Companies call on Treasury to delay National Insurance rise
Business groups have called on the Chancellor Rishi Sunak to delay a planned increase to National Insurance amid rising prices and a slowdown in recruitment activity.
Make UK, which represents 20,000 manufacturing firms in the UK, called the £12bn tax boost ‘illogical and ill-timed’. They argued that April’s 1.25 percentage point increase to the tax on employees and employers should wait until the economy is on a firmer footing.
Make UK Chief Executive Stephen Phipson said: “The proposed increase remains illogical and will be even more ill-timed given how circumstances have rapidly changed since it was announced.
“The cost burden on business is continuing to escalate and, while some of these increases are due to global events, Government must avoid shooting business in the foot with an entirely self-imposed decision.”
According to a survey of manufacturing firms, as many as three in five said the tax rise would have a moderate or significant impact on recruitment. Furthermore, almost three-quarters said they would pass on rising costs to customers in the form of higher prices for products.
The news comes after the conflict in Ukraine put more upwards pressure on global energy prices. Following a sharp increase in wholesale gas prices last week, economists said that UK inflation could rise from 5.5% to a peak of 8% within a few months. This would be the highest level in three decades.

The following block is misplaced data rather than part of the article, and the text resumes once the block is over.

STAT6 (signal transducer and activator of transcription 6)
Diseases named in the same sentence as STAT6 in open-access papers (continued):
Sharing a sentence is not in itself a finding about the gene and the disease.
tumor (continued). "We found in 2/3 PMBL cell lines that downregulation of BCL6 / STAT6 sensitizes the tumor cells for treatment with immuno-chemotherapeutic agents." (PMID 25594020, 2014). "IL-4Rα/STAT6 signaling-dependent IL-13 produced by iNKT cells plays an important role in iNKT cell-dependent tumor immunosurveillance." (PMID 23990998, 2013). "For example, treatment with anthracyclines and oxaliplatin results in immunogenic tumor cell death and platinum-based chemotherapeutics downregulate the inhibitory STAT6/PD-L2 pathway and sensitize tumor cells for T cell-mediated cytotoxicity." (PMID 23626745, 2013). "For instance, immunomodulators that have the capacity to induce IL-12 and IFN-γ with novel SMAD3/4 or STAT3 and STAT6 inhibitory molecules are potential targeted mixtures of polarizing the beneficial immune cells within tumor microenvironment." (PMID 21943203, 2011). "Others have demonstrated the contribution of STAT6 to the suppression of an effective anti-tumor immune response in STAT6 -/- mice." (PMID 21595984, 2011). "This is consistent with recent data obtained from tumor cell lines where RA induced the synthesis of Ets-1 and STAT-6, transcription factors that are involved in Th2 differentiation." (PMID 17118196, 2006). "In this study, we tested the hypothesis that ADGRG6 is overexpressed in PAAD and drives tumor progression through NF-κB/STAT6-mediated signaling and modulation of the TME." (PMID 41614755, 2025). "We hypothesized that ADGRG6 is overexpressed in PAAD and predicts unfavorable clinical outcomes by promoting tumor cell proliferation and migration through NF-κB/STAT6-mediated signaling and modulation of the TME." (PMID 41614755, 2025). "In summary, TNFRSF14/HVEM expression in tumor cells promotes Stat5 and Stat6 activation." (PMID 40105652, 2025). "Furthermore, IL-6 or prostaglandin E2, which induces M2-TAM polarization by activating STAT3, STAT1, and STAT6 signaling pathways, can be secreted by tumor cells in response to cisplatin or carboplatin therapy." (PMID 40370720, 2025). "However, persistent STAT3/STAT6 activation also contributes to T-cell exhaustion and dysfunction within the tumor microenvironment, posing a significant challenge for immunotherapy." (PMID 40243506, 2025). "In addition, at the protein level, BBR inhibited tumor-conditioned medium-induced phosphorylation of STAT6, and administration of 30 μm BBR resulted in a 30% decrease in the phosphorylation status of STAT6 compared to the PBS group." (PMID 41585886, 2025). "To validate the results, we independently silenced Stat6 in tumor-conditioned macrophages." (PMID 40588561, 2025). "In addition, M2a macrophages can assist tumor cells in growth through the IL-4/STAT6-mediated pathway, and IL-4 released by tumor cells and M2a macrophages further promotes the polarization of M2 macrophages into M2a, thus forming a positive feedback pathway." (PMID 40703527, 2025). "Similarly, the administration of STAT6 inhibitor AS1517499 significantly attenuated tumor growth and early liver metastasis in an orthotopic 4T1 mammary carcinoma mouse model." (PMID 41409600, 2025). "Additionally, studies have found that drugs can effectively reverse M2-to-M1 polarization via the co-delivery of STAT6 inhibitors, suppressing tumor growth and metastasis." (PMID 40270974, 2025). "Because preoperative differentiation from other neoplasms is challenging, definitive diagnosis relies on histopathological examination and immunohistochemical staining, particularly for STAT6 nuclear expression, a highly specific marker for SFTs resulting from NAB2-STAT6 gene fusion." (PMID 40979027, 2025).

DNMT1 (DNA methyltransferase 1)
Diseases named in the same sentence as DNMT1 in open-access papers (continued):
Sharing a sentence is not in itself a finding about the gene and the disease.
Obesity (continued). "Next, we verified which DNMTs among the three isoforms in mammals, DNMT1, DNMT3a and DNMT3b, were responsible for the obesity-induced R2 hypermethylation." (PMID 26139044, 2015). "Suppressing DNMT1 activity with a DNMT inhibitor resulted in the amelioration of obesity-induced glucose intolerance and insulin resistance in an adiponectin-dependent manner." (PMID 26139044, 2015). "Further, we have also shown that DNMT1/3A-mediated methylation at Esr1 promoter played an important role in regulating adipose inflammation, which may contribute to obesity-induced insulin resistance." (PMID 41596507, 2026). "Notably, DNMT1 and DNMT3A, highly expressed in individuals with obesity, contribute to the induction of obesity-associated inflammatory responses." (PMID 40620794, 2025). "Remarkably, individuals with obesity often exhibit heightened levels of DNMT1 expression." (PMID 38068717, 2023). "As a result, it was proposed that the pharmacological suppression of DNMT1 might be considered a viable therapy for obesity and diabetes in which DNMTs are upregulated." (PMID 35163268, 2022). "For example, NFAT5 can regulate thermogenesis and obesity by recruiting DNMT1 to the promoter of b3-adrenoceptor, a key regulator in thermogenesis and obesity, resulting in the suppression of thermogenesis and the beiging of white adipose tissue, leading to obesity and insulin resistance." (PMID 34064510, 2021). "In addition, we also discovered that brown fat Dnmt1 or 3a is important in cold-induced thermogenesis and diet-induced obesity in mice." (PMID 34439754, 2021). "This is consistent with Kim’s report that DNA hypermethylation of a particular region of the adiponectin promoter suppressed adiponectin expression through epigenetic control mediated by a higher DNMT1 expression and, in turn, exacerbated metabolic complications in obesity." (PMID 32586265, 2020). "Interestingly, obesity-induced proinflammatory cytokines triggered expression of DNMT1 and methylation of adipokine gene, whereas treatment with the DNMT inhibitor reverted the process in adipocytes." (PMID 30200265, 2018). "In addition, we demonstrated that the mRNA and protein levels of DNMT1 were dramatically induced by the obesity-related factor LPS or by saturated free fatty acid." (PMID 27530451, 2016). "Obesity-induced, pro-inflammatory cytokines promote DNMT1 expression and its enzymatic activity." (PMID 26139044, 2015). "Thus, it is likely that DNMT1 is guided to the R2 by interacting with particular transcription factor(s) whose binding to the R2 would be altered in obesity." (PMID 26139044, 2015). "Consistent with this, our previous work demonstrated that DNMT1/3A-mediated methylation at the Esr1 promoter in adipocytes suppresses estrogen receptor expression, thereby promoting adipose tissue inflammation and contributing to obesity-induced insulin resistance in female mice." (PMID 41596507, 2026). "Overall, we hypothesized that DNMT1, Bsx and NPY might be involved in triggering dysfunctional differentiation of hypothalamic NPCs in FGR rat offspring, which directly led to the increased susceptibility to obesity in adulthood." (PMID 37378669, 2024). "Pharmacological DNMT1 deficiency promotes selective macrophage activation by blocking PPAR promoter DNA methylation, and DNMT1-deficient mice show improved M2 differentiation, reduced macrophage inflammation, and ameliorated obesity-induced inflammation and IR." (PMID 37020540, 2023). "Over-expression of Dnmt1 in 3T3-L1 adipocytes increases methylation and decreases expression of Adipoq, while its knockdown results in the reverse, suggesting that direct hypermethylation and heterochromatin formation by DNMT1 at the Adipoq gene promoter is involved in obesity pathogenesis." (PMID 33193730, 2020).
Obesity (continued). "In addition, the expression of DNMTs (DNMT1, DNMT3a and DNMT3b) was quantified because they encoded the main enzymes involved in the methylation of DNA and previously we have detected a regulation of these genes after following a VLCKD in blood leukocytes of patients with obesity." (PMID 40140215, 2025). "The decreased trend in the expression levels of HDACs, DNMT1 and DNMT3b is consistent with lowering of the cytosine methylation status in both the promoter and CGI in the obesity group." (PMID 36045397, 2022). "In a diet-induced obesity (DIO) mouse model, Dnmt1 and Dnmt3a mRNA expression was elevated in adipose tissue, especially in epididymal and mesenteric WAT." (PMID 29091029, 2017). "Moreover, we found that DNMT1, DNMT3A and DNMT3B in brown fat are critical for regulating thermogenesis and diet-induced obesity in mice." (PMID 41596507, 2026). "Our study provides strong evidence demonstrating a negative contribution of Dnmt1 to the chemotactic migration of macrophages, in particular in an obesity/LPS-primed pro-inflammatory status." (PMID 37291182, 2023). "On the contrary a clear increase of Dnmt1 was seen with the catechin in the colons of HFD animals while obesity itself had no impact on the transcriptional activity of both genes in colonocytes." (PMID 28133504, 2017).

National Insurance is a tax paid by employers, employees and the self-employed. It’s used to fund the NHS, state benefits and the state pension.
April’s planned increase of 1.25 percentage points might sound small. But for most people, this equates to an increase of 10% each year. The National Insurance rise would see a typical employee on a salary of £20,000 pay an extra £130 per year. An employee on £50,000, meanwhile, would pay an additional £505 per year.
In the wake of the ‘partygate’ scandal, Boris Johnson was urged by members of his party to reconsider the planned increase. But the Prime Minister doubled down on the tax increase. In a joint letter with Rishi Sunak, Johnson argued that the National Insurance increase was the right way to deal with Covid backlogs in the NHS and social care reforms.
For more information about National Insurance and how it will affect you, speak to a member of the team. Call: 0800 121 6513.